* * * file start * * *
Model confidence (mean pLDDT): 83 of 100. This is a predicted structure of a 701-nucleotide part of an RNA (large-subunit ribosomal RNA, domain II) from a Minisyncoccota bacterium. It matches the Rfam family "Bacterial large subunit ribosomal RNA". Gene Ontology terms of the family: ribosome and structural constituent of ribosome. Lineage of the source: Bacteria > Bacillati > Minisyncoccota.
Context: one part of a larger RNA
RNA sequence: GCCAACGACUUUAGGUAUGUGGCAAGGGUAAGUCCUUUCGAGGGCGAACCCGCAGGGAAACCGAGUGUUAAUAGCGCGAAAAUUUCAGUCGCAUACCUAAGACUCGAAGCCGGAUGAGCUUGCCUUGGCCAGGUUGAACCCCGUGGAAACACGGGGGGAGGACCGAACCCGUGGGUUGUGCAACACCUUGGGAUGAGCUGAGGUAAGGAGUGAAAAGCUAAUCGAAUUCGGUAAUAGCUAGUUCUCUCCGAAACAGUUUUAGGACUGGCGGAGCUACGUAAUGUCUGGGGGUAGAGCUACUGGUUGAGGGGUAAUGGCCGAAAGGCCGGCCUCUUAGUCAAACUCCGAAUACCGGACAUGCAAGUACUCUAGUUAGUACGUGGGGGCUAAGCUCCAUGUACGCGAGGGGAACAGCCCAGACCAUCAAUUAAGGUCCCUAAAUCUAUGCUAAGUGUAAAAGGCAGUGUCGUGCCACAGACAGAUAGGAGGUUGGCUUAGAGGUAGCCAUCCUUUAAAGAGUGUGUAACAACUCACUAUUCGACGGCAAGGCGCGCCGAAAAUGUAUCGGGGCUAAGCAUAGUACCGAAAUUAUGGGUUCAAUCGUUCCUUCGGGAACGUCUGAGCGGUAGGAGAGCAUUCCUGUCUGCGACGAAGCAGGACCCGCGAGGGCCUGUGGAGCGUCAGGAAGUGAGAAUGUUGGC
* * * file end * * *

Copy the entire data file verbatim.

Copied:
Model confidence (mean pLDDT): 83 of 100. This is a predicted structure of a 701-nucleotide part of an RNA (large-subunit ribosomal RNA, domain II) from a Minisyncoccota bacterium. It matches the Rfam family "Bacterial large subunit ribosomal RNA". Gene Ontology terms of the family: ribosome and structural constituent of ribosome. Lineage of the source: Bacteria > Bacillati > Minisyncoccota.
Context: one part of a larger RNA
RNA sequence: GCCAACGACUUUAGGUAUGUGGCAAGGGUAAGUCCUUUCGAGGGCGAACCCGCAGGGAAACCGAGUGUUAAUAGCGCGAAAAUUUCAGUCGCAUACCUAAGACUCGAAGCCGGAUGAGCUUGCCUUGGCCAGGUUGAACCCCGUGGAAACACGGGGGGAGGACCGAACCCGUGGGUUGUGCAACACCUUGGGAUGAGCUGAGGUAAGGAGUGAAAAGCUAAUCGAAUUCGGUAAUAGCUAGUUCUCUCCGAAACAGUUUUAGGACUGGCGGAGCUACGUAAUGUCUGGGGGUAGAGCUACUGGUUGAGGGGUAAUGGCCGAAAGGCCGGCCUCUUAGUCAAACUCCGAAUACCGGACAUGCAAGUACUCUAGUUAGUACGUGGGGGCUAAGCUCCAUGUACGCGAGGGGAACAGCCCAGACCAUCAAUUAAGGUCCCUAAAUCUAUGCUAAGUGUAAAAGGCAGUGUCGUGCCACAGACAGAUAGGAGGUUGGCUUAGAGGUAGCCAUCCUUUAAAGAGUGUGUAACAACUCACUAUUCGACGGCAAGGCGCGCCGAAAAUGUAUCGGGGCUAAGCAUAGUACCGAAAUUAUGGGUUCAAUCGUUCCUUCGGGAACGUCUGAGCGGUAGGAGAGCAUUCCUGUCUGCGACGAAGCAGGACCCGCGAGGGCCUGUGGAGCGUCAGGAAGUGAGAAUGUUGGC